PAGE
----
Our kittens are ready to go!!!! We need to clear space for the next batch and we need a break to regroup before spring TNR starts. We are mainly a TNR group, after all......
Our wonderful kitties all come spayed or neutered, with vaccinations & a microchip. They're flea and parasite free. They're all dog and cat friendly. They all purr with glee, play and cuddle - each has a wonderful, unique personality.
Alice & Archie 2 cutie patooties. Sweet, playful, affectionate. Both born in September in Berwyn, been here since about 7 weeks old. Dependent and independent. They love human affection and play but are comfortable playing and hanging together. Wonderful companions for you and for each other.

Pecko & Earline Grey

These babies came from the yard of a wonderful caregiver. A couple in their '80's feed a colony and have devoted their enclosed patio to their cats, who are free to go in and out but have canned and kibble 2x a day. We met them this summer when we TNR'd their colony - lovely people who take really good care of their 'yard cats'.

Both females, born in June, are wonderfully friendly. And, of course, very cuddly, affectionate and playful. Sisters, they're being adopted as a pair.

Then There's Vito!!!! Everybody that meets him falls in love with him. He is incredibly engaging. Absolutely gorgeous with a wonderful personality. Vito gets along great with other cats but he's primarily a 'people' cat. One of 3 that could be 'circus cats' they're so smart. (His brother, Hustus and sister, Margo, were recently adopted into a wonderful new home) Vito naturally gravitates to shoulders where he's learning to balance quite well during walking. He's looking for a home where he'll get to give and get a lot of love. Someplace where someones around about 75% of the time. He looks like a Maine Coon and feels like a Chinchilla.

To inquire about any of these kitties for adoption please comment and we'll get back to you. We're located in Maywood, IL, near Chicago.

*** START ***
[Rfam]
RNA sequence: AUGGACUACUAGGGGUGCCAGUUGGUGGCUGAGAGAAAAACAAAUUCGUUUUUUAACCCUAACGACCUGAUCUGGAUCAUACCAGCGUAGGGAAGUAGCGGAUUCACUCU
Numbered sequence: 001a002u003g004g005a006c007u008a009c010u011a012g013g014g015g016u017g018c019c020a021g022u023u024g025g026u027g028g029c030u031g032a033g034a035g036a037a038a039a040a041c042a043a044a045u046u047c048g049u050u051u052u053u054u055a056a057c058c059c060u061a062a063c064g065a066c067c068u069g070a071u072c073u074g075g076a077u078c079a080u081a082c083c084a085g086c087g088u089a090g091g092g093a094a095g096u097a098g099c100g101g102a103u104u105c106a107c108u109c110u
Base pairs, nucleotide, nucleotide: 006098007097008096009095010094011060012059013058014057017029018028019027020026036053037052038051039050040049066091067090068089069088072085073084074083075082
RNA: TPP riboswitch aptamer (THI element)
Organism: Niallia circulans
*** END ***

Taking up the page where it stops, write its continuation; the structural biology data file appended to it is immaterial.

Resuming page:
Thursday, January 1, 2009

TNR in the Winter

We don't do TNR during the Winter Months unless it's for inside ferals or male cats. A term we'll define at another date but for now, I'll explain why we don't do winter TNR. It's a matter of choice, some groups do, we've chosen not to. When spaying a female, their bellies are shaved. We usually hold her for 2 days after surgery for aftercare then return her to her home territory. During winter months, those shaved bellies expose bare skin to snow and the elements, leaving the cat more susceptible to the cold and illness without their usual fur for insulation. It usually takes 2-3 months for the hair to return. Much as we want to avoid spring kittens, our concern for the welfare of the female takes precedence. If you do have yard cats that are in need of TNR, and are in our area (within about 10 miles of Maywood IL) email us at, to make arrangements for when the weather permits - usually very early spring. If you're outside our area, just google TNR in your area or ask your local shelters for a reference.

Check Your Salt!

Use Safe Salt rather than the usual type Sold under many brands, safe salt is salt that will melt the ice without drying up cats tender paws during the winter months. It's more expensive but you don't use as much. Regular salt harms the cats paws. They dry out, then crack and become infected and very painful! Bad enough that most people use the regular stuff but if you have yard cats, switch to the safe stuff. I get it at Walgreens for about $8. I've seen the same size at a local pet chain for $16